Reform and revolution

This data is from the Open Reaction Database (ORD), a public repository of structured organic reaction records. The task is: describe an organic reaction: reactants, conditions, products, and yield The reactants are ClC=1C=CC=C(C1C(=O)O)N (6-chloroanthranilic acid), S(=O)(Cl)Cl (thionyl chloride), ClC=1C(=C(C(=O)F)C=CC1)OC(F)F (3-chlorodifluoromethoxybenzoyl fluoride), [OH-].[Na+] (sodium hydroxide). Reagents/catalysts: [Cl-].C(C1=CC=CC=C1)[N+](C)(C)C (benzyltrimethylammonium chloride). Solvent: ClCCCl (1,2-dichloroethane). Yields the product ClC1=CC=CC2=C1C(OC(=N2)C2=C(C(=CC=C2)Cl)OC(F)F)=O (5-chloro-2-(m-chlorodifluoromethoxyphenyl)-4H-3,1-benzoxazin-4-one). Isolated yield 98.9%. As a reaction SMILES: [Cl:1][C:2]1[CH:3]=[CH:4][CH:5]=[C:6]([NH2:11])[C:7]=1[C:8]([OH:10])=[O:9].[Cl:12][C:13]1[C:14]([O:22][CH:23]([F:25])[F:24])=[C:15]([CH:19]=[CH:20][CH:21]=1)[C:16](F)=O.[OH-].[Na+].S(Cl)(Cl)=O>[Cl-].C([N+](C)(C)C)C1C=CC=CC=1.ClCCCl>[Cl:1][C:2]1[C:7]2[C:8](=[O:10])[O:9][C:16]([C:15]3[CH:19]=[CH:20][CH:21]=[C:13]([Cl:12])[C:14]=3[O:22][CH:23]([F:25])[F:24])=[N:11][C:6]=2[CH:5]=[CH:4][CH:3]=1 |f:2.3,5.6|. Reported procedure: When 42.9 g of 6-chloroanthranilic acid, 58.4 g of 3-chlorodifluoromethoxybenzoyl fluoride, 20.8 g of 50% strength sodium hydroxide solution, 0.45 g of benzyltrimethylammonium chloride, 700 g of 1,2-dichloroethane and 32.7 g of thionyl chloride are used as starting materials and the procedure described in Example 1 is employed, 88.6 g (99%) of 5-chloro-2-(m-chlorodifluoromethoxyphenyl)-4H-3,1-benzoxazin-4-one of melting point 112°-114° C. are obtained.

Greece’s modern history is so full of promises betrayed, reforms left incomplete and wrong turns taken that one might say it is made up of cycles of neglect, efforts at reform, reaction against that reform, revolution, more reaction, and so on. Reformers almost always fail to complete what they set out to do, yet they create the point at which a later reformer will try to pick up the delicate, tattered strand of progress. Those reformers are almost always like alien beings on the Greek political scene. This may be because their obsession with changing things, rather than exploiting their power for immediate political advantage, makes them appear otherwordly. Or they may indeed be foreign imports, such as the most famous one, Count Capodistria, who was brought in at the end of the War of Independence to be Greece’s first governor after having served as the Russian czar’s foreign minister and having tried and failed to stay out of the Greek imbroglio. Every effort to change things (so as not to dignify every act with the intention of its being a reform), no matter how small, crashes against a web of vested interests that is as unfathomably complicated as it is powerful. The web of our history is rich with the dessicated exoskeletons of reforms that failed, hanging like the heads or shields of dead enemies at the gate, but also presenting examples of heroic efforts of the past, if anyone would care to assume the mantle of a fallen predecessor. That is why the biggest reforms are carried out mostly by dictatorial revolutionaries, meaning either that they are powerful characters who brook no opposition in making their sweeping changes within a reasonably democratic system (such as the late Constantine Karamanlis and, to an extent, Andreas Papandreou), or bona fide dictators, such as Ioannis Metaxas (whose achievements include the social security system as well as the ruthless elimination of political opponents) and the junta of 1967-1974, which, understanding the Greek romance with the word, obsessively referred to its paranoid putsch as the «Revolution of April 21.» Those who do not care about the political cost, either because they are riding on the wings of a myth or an unassailable parliamentary majority, or because they have usurped power and have only their own constituency (the military) to keep happy, are the ones who can take bold swipes at the tangled web that keeps the Greeks suspended in the grip of malevolent neglect. All too often, however, even the boldest revolutionary, like the more principled reformer, finds himself having to come to an arrangement with whatever powerful forces are left within that web. Which means that, at the end of any given cycle, those who pull the strings of power might have changed, but there will still be someone pulling the strings. It is as if this is a law of science that cannot be broken. Or fate. There have been greater efforts to change Greece than those that have taken place in the last six years during the Simitis government. Yet Simitis is most definitely in the rank of those who sought to change Greece from within the system, pushing reforms as far as he could without bringing on the reaction that would destroy the whole effort. And that is why it is doubly tragic to see how the forced resignation of Alekos Papadopoulos from the post of health minister shows the ways in which reform runs out of steam and the web springs back to reassert itself. When, two weeks ago, Papadopoulos said in an interview with Kathimerini that he did not care about the political cost of his reforms to the health system because he would not stand for Parliament in the next elections, he may have thought that he was making a personal statement. Perhaps he thought he would come across as a latter-day Cincinnatus, the Roman who was appointed dictator in 458 BC to wage a war, won it and resigned immediately afterward in order to retire to his farm. What Papadopoulos did not realize was that, unlike Cincinnatus, the enemy he had to fight was not a foreign invader but ranked among his own comrades. Whereas Simitis should have been overjoyed at the fact that at last he had a minister whom he could use as a kamikaze, with his eye glued to the success of his efforts, he ordered Papadopoulos to fall on his sword. On Monday, Papadopoulos said that Simitis had ordered him to resign his post and he had done so. Simitis was clearly incensed by the fact that Papadopoulos did not warn him in advance of his decision, but, as this was a personal issue that could have been seen as such if the government had chosen to, it is also clear that the prime minister’s judgment was clouded by advisers who presented Papadopoulos’s decision as a vote of no confidence in PASOK and in the political system itself. Tradition has it that people will do all they can to get into power and then do everything necessary to stay there – which all too often means doing nothing. So it was impossible to tolerate an act that overturned all that. In his interview Papadopoulos also betrayed a sense of impatience with the way his efforts to change the health system were not being evaluated responsibly but were, instead, the target of easy, hit-and-run criticism. This too, opened him up to angry condemnation from those in politics and the news media who felt they might be the target of such declarations. We are used to seeing ministers who do as little as possible when in office so as not to draw any attention to themselves. Because every action draws a negative and usually disproportionate reaction, a minister who spends his time working on his re-election with grand declarations but no deeds is likely to be popular in opinion polls. Those who attempt reforms are likely to find initial government support eroding as the protests go on, until they are replaced and the reforms diluted or discarded. (Remember how the government short-circuited early last year in the face of protests at Labor Minister Tassos Yiannitsis’s proposals to reform social security, how Simitis came close to resigning before the party gave in to his demand for an early congress, how he came out of the congress with a strong vote of support and then how he fell back on the policies of PASOK’s pre-Simitis years, with the current labor minister, Dimitris Reppas, giving away more state money while labor protests continue! If Reppas calls it reform then unionists are obliged to protest, even if workers will be getting more benefits and the anonymous taxpayer will be footing the bill.) When Simitis became prime minister in early 1996 it was apparent that here we had a different kind of Greek politician. Aides stressed that Simitis was in government to reform Greece and that, if necessary, he would be just as happy to get up and go home if he had to. Simitis himself had managed to get this image across by sitting quietly and reading a newspaper during a nailbiting runoff vote that he seemed certain to lose when PASOK’s parliamentary group voted for a new prime minister to replace Andreas Papandreou as he lay near death in a hospital. At that time, such a cool attitude was seen as proof that a new wind was blowing in Greece’s politics, and that a new generation of politicians could offer its services to the political system without acting as if the system was now their personal property. True to tradition, Simitis was seen as a foreign body in PASOK, being referred to at times as the Chinaman (for his inscrutable demeanor) or the German (because of his postgraduate education in Germany and his European orientation). But the fact that PASOK could continue without Papandreou – even choosing the candidate least like the founder but most likely to keep the party in power – suggested that, at last, Greece was entering a phase where institutions could play as big a role, if not bigger, than personalities. Now, however, a minister’s personal decision is seen as a test of the prime minister’s authority, and the latter is forced to act «decisively,» cutting off the offender’s head. This is the old style – noise without substance. Of course, great progress has been made. Greece has changed in many ways and Simitis deserves much credit for that. Somewhere along the way, though, the political system has reasserted itself and will destroy anything that threatens its survival. The system is in control. It is as if the old powers have sneaked under Simitis’s skin, taking their revenge for the way in which he and his reformers took over the old populist PASOK six years ago. Reformers may feel misunderstood and conclude that the Greeks are almost impossible to govern, as Capodistria so famously lamented before his increasingly autocratic ways ruffled enough feathers to get him assassinated in 1831. Bringing to Greek politics some life-giving seriousness, responsibility and dedication (which the Romans called gravitas and with which they ruled the world) may lead to destruction, but also to undying admiration. One of the reforms for which Papadopoulos will be remembered for his term as interior minister was the reorganization of myriad communities into larger, more practical municipalities that could employ the mechanisms to make the best use of EU funding. The project raised innumerable protests across the country, where every village thought that it was too good to be united with its closest neighbors. Despite the protests, the project went ahead and is now an integral part of Greece. It was named the Capodistria Plan.